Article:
) is an 1828 German opera
composed by Heinrich Marschner to a libretto by his brother-in-law, Wilhelm August Wohlbrück. The story is based on "The Vampyre
" by John Polidori, the first prose vampire story written in English, by way of French, English
, and German theatrical plays adapted from it. While it was incredibly popular and successful in its day, it is only rarely revived.
The story follows a vampire, Lord Ruthven, who must kill three women over the course of the next day in order to remain a vampire for another year. His friend, Aubry, discovers that he is a vampire and is sworn to secrecy. When Ruthven is about to marry — and kill — Aubry's lover Malwina, Aubry struggles between breaking his oath and dooming himself or keeping silent and dooming Malwina.
In 1992, it was adapted into a British TV miniseries, The Vampyr: A Soap Opera
An English translation of the libretto is available here
Provides examples of:
- Adaptation Expansion: From both Polidori's "The Vampyre" and the plays Der Vampyr was more directly based on. The opera adds several new characters and expands Ruthven's role and character.
- Arranged Marriage: Ruthven and Malwina.
- Follow the Leader: Not only was Marschner following the new trend of popular vampire stage plays, but another composer, Peter Josef von Lindpaintner, wrote an opera based on the same sources that was also entitled Der Vampyr and premiered in 1828. While popular at the time, Lindpaintner's opera is basically unknown today.
- Hemo Erotic: Vampire bites are described in sexual terms; for example, Ruthven describes killing a woman as "suck[ing] new life with a kiss."
- Ode to Intoxication: The drinking song quartet "Im Herbst da muss man trinken! (In the fall one should drink!)" provides an excuse to drink in all seasons:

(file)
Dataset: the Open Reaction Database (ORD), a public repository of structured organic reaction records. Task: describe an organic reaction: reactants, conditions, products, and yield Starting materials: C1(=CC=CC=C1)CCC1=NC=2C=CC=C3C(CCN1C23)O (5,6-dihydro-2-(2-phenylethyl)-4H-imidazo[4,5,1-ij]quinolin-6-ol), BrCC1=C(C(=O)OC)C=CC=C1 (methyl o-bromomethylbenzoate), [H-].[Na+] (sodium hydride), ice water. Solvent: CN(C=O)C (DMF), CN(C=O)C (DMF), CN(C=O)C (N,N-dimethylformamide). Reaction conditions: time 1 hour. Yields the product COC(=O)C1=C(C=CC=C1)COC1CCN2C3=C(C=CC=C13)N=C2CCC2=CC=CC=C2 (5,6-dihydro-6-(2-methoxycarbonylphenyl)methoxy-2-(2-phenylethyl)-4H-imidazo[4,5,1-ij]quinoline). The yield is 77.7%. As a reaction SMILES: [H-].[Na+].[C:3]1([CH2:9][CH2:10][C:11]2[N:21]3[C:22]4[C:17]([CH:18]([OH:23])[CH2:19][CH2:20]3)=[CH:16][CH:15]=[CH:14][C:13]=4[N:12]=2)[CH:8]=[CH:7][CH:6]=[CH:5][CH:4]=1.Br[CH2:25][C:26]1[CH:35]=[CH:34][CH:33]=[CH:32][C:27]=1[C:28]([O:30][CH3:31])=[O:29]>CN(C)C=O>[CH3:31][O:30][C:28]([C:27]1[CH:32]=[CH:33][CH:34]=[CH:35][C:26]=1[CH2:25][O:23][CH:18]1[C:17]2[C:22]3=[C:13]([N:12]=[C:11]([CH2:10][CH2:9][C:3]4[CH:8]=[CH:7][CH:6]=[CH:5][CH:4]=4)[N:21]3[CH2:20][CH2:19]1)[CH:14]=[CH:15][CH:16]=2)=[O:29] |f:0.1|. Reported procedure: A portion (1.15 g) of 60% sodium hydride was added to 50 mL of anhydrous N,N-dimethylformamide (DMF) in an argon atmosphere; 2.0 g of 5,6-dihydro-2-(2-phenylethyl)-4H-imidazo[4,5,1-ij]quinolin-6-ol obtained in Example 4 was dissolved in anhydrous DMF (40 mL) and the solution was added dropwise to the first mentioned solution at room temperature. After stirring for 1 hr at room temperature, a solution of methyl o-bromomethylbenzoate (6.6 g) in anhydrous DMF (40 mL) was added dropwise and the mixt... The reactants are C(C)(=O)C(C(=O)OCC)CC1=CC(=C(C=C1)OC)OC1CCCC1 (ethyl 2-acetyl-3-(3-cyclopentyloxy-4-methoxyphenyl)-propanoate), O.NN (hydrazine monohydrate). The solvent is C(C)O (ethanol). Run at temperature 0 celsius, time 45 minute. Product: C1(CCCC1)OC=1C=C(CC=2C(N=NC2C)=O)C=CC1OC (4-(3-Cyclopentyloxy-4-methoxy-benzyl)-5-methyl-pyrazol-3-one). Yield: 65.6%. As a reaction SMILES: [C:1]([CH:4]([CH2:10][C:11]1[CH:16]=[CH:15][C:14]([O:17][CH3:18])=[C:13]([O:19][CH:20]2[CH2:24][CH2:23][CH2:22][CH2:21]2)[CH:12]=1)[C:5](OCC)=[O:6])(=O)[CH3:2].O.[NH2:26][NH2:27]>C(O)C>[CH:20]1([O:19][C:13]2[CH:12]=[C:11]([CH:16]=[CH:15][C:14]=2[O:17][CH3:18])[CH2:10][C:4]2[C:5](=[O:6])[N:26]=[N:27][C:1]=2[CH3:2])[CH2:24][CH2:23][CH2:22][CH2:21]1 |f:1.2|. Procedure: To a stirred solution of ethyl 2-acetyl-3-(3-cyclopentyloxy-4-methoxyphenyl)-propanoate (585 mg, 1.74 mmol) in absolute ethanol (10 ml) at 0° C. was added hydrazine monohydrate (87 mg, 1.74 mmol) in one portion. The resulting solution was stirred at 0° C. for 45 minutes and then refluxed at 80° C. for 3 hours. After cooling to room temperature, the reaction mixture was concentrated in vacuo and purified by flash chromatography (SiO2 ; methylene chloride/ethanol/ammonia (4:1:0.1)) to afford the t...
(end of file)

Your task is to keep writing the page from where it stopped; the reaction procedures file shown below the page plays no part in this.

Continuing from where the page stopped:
In winter one should drink!
In winter it is cold;
The blood of the grape warms us then
In summer one should drink!
In summer it is hot,
The blood of the grape cools us
In spring one should drink!
Then it's not hot nor cold!
- Our Vampires Are Different:
- Ordinary weapons will injure a vampire, but he will heal completely if he lays in the moonlight (this comes directly from Polidori's "Vampyre", and appears again in the later work Varney the Vampire).
- Vampires don't seem to need blood on a regular basis, but must kill three women once a year in order to remain a vampire. If you prevent a vampire from killing his victims, he will die.
- People killed by vampires become vampires themselves, but you can also become a vampire by being an immoral person: for example, by breaking your oaths.
- Spared by the Adaptation: Aubrey's unnamed sister dies in "The Vampyre", but in Der Vampyr, where she has become his lover Malwina, she lives.
- Villain Song: Ruthven's "Ha! welche Lust! (Ha! What Pleasure!)", describes his pleasure at being a vampire and sucking blood.
Ha! What pleasure,
With loving caress,
With lascivious courage
The sweetest blood
Like sap of the roses,
From red-purple lips
Adulatingly to sip! -
And when the burning thirst is quenched,
And when the blood oozes from the heart,
And when they groan full of terror,
Haha! What delight!